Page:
|Story & Photo by Tom Michele, Eagle Systems &
Night live-fire exercises, more tactical scenarios and an
increased training tempo are the newest training strategies employed by
the 181st Infantry Brigade. The 181st conducts the mobilization training
at Fort McCoy.
The sky at Range 29 is
illuminated by .50-caliber machine gun tracers and pyrotechnical
devices during a night live-fire exercise at Fort McCoy. The
323rd Engineer Company, an Army Reserve unit from Spartanburg,
S.C., participated in the training to prepare to deploy in
support of Operation Enduring Freedom.
“Live-fire exercises were changed to nighttime to create a more
robust training scenario,” 181st Commander Col. Michael Todd said.
“This also is a systematic push by First Army to make sure we address
the night live fire in accordance with the unit’s mission in-theater,”
Todd said. “Training will be tailored to what the unit’s mission level
of engagement will be in-theater. We will fit the package to what they
expect to fight in.”
The first night live-fire exercises were in April with Wisconsin’s 724th
Engineer Battalion as it prepared for deployment to support Operation
Iraqi Freedom, Todd said.
This new training includes four- to eight-vehicle convoys driving onto
Range 29, stopping and having some of the Soldiers dismount and take
positions either along the roadway embankment or next to the vehicles.
The dismounted Soldiers, as well as those with machine guns in vehicle
turrets, then engage pop-up targets at distances of 100 meters to 2,500
The Soldiers use night-vision goggles, and the targets are pop-ups of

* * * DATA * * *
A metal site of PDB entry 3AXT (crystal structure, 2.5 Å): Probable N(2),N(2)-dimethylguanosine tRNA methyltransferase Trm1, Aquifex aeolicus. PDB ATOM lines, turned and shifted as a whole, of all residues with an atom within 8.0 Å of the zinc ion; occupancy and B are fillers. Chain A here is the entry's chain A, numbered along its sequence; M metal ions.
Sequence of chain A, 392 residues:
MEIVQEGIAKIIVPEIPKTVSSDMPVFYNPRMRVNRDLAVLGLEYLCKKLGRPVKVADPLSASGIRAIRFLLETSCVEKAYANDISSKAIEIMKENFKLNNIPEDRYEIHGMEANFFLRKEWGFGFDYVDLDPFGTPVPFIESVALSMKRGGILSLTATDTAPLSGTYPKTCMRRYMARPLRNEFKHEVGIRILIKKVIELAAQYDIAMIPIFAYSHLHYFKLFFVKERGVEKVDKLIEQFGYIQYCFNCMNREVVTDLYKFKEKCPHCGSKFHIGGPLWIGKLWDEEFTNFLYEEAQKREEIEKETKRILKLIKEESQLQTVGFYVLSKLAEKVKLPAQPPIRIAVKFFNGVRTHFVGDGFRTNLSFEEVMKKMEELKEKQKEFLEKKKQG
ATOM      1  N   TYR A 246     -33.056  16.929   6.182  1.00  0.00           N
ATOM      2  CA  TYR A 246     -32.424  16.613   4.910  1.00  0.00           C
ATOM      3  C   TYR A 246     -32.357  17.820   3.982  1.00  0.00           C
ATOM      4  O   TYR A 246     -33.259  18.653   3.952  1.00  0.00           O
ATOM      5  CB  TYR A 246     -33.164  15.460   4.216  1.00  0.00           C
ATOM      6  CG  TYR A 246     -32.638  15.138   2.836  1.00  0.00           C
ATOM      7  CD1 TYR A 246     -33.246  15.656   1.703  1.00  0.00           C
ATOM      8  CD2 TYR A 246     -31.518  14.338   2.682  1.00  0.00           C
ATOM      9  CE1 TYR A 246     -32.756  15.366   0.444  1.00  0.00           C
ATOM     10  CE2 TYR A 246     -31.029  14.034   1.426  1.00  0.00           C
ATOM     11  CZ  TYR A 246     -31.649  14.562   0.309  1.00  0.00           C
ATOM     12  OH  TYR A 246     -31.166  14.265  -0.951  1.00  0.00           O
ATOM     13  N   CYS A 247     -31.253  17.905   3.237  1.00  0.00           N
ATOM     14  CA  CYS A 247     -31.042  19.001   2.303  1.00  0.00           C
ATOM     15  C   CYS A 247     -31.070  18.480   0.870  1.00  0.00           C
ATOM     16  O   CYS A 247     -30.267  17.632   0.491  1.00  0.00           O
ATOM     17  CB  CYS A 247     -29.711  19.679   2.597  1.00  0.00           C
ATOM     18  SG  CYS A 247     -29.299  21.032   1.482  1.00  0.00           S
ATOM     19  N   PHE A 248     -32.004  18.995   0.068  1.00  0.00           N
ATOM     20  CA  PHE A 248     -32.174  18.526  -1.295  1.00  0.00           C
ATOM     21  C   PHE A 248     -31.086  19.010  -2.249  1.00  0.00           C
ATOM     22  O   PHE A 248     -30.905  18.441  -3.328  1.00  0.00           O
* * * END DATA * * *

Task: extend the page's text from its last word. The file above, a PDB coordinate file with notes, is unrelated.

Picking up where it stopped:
individual-threat silhouettes as well as small-vehicle silhouettes
pulled along a hidden track.
“We are expanding this capability because we will have dismounted
elements maneuvering as part of the exercise, moving into positions of
advantage instead of the present static, set security positions,” Todd
Soldiers from the 323rd Engineer
Company load ammunition at the ammunition supply point on Range
29 to prepare for a night live-fire exercise.
As for the increased tempo of training, Todd said, “We will be
rolling units right into a tactical mode as soon as they exit the
cantonment fence boundary and also do it much earlier in the
mobilization training period.”
“We are making the units perform tactical tasks earlier in the
mobilization instead of waiting to get tactical when the MRE (Mission
Readiness Exercise) starts,” he said.
The MRE has been the culmination of mob training, a five-to-eight-day
exercise near the end of their approximately 45- to 60-day training
period at McCoy.
The expanded training will employ all of the training from the time of
the unit’s arrival at McCoy.
“Soldiers and units will master the basics earlier in the training cycle
so they will commence the MRE at a higher level of proficiency,” Todd
It will be important for 181st trainers conducting leadership
evaluations to look for unit discipline and to see how quickly units
identify and correct mistakes, Todd said. “We are expanding and
challenging their tactical mindset. It also makes much better use of the
time they have available at Fort McCoy. It makes sure they are at a
higher level of proficiency.”
“A lot of Army training is a ‘crawl, walk, run’ process,” Todd said. “We
have still been ‘walking’ when we start the MRE. We need to be at a fast
jog going into the MRE, and sprinting by the end of it.”
“An increased ‘ramping up’ of training will be better for the Soldiers
and the units so they will spend more time developing a better battle
rhythm,” Todd said.
“The night live fire and the increased tempo is all part of the team
effort to provide the best training possible for the Soldiers and their
units,” Todd said.
“Many of the Soldiers doing mobilization training at Fort McCoy are on
their second, third and sometimes fourth deployment, so much of the
training is not new for them. However, units generally have team members
who have not worked extensively together, and tactics probably have
changed since their last deployment. Units see they have a stake in
this. I’m capitalizing on this, and, so far, it is working out very